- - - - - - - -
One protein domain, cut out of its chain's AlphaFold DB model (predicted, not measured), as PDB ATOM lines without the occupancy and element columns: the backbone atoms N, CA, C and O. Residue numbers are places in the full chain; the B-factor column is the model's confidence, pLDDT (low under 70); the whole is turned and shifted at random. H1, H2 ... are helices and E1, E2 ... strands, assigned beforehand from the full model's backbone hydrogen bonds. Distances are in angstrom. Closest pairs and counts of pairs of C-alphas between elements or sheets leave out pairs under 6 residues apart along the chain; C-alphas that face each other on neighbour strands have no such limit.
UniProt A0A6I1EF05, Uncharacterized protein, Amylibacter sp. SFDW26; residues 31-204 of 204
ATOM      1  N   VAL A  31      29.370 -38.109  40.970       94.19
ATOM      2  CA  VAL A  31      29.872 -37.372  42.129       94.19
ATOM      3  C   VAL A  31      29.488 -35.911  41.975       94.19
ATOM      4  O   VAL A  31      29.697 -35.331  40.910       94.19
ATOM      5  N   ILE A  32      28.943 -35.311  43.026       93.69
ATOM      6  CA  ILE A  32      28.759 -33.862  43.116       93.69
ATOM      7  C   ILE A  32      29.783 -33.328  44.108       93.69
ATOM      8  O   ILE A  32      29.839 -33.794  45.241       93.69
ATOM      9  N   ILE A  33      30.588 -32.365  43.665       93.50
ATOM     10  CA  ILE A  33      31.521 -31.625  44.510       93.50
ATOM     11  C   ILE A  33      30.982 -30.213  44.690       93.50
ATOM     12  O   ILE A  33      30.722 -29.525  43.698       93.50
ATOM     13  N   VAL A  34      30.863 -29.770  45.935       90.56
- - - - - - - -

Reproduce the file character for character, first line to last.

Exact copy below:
One protein domain, cut out of its chain's AlphaFold DB model (predicted, not measured), as PDB ATOM lines without the occupancy and element columns: the backbone atoms N, CA, C and O. Residue numbers are places in the full chain; the B-factor column is the model's confidence, pLDDT (low under 70); the whole is turned and shifted at random. H1, H2 ... are helices and E1, E2 ... strands, assigned beforehand from the full model's backbone hydrogen bonds. Distances are in angstrom. Closest pairs and counts of pairs of C-alphas between elements or sheets leave out pairs under 6 residues apart along the chain; C-alphas that face each other on neighbour strands have no such limit.
UniProt A0A6I1EF05, Uncharacterized protein, Amylibacter sp. SFDW26; residues 31-204 of 204
ATOM      1  N   VAL A  31      29.370 -38.109  40.970       94.19
ATOM      2  CA  VAL A  31      29.872 -37.372  42.129       94.19
ATOM      3  C   VAL A  31      29.488 -35.911  41.975       94.19
ATOM      4  O   VAL A  31      29.697 -35.331  40.910       94.19
ATOM      5  N   ILE A  32      28.943 -35.311  43.026       93.69
ATOM      6  CA  ILE A  32      28.759 -33.862  43.116       93.69
ATOM      7  C   ILE A  32      29.783 -33.328  44.108       93.69
ATOM      8  O   ILE A  32      29.839 -33.794  45.241       93.69
ATOM      9  N   ILE A  33      30.588 -32.365  43.665       93.50
ATOM     10  CA  ILE A  33      31.521 -31.625  44.510       93.50
ATOM     11  C   ILE A  33      30.982 -30.213  44.690       93.50
ATOM     12  O   ILE A  33      30.722 -29.525  43.698       93.50
ATOM     13  N   VAL A  34      30.863 -29.770  45.935       90.56